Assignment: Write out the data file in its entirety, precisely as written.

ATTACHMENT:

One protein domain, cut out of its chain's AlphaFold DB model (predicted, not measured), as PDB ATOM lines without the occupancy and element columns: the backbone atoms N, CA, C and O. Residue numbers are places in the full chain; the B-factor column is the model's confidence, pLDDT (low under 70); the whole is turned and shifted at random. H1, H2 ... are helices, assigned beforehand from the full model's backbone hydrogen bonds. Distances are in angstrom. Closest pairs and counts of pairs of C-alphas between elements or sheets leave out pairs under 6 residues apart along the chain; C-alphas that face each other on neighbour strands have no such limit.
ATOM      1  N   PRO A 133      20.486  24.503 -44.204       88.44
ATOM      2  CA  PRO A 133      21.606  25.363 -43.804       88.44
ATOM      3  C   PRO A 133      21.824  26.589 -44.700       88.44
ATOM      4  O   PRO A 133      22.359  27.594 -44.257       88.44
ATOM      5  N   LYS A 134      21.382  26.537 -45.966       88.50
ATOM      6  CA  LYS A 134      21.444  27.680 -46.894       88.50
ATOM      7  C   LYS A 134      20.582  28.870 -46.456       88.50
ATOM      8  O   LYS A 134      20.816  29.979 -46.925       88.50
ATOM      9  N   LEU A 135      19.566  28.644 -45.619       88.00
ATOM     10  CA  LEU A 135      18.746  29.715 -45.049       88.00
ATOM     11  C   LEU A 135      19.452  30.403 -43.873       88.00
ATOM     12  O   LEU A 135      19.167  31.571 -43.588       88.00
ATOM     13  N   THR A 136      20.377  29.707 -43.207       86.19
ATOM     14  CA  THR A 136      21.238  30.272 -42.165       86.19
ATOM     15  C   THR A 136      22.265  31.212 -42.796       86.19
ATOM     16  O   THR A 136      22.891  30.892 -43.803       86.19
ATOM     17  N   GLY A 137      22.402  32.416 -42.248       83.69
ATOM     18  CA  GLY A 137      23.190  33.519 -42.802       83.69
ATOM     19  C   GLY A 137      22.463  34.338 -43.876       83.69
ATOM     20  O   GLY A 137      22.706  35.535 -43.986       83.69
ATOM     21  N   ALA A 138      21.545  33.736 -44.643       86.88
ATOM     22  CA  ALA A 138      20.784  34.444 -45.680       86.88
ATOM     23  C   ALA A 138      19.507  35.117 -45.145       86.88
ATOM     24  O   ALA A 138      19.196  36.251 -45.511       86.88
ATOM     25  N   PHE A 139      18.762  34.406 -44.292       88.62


One protein domain, cut out of its chain's AlphaFold DB model (predicted, not measured), as PDB ATOM lines without the occupancy and element columns: the backbone atoms N, CA, C and O. Residue numbers are places in the full chain; the B-factor column is the model's confidence, pLDDT (low under 70); the whole is turned and shifted at random. H1, H2 ... are helices, assigned beforehand from the full model's backbone hydrogen bonds. Distances are in angstrom. Closest pairs and counts of pairs of C-alphas between elements or sheets leave out pairs under 6 residues apart along the chain; C-alphas that face each other on neighbour strands have no such limit.
ATOM      1  N   PRO A 133      20.486  24.503 -44.204       88.44
ATOM      2  CA  PRO A 133      21.606  25.363 -43.804       88.44
ATOM      3  C   PRO A 133      21.824  26.589 -44.700       88.44
ATOM      4  O   PRO A 133      22.359  27.594 -44.257       88.44
ATOM      5  N   LYS A 134      21.382  26.537 -45.966       88.50
ATOM      6  CA  LYS A 134      21.444  27.680 -46.894       88.50
ATOM      7  C   LYS A 134      20.582  28.870 -46.456       88.50
ATOM      8  O   LYS A 134      20.816  29.979 -46.925       88.50
ATOM      9  N   LEU A 135      19.566  28.644 -45.619       88.00
ATOM     10  CA  LEU A 135      18.746  29.715 -45.049       88.00
ATOM     11  C   LEU A 135      19.452  30.403 -43.873       88.00
ATOM     12  O   LEU A 135      19.167  31.571 -43.588       88.00
ATOM     13  N   THR A 136      20.377  29.707 -43.207       86.19
ATOM     14  CA  THR A 136      21.238  30.272 -42.165       86.19
ATOM     15  C   THR A 136      22.265  31.212 -42.796       86.19
ATOM     16  O   THR A 136      22.891  30.892 -43.803       86.19
ATOM     17  N   GLY A 137      22.402  32.416 -42.248       83.69
ATOM     18  CA  GLY A 137      23.190  33.519 -42.802       83.69
ATOM     19  C   GLY A 137      22.463  34.338 -43.876       83.69
ATOM     20  O   GLY A 137      22.706  35.535 -43.986       83.69
ATOM     21  N   ALA A 138      21.545  33.736 -44.643       86.88
ATOM     22  CA  ALA A 138      20.784  34.444 -45.680       86.88
ATOM     23  C   ALA A 138      19.507  35.117 -45.145       86.88
ATOM     24  O   ALA A 138      19.196  36.251 -45.511       86.88
ATOM     25  N   PHE A 139      18.762  34.406 -44.292       88.62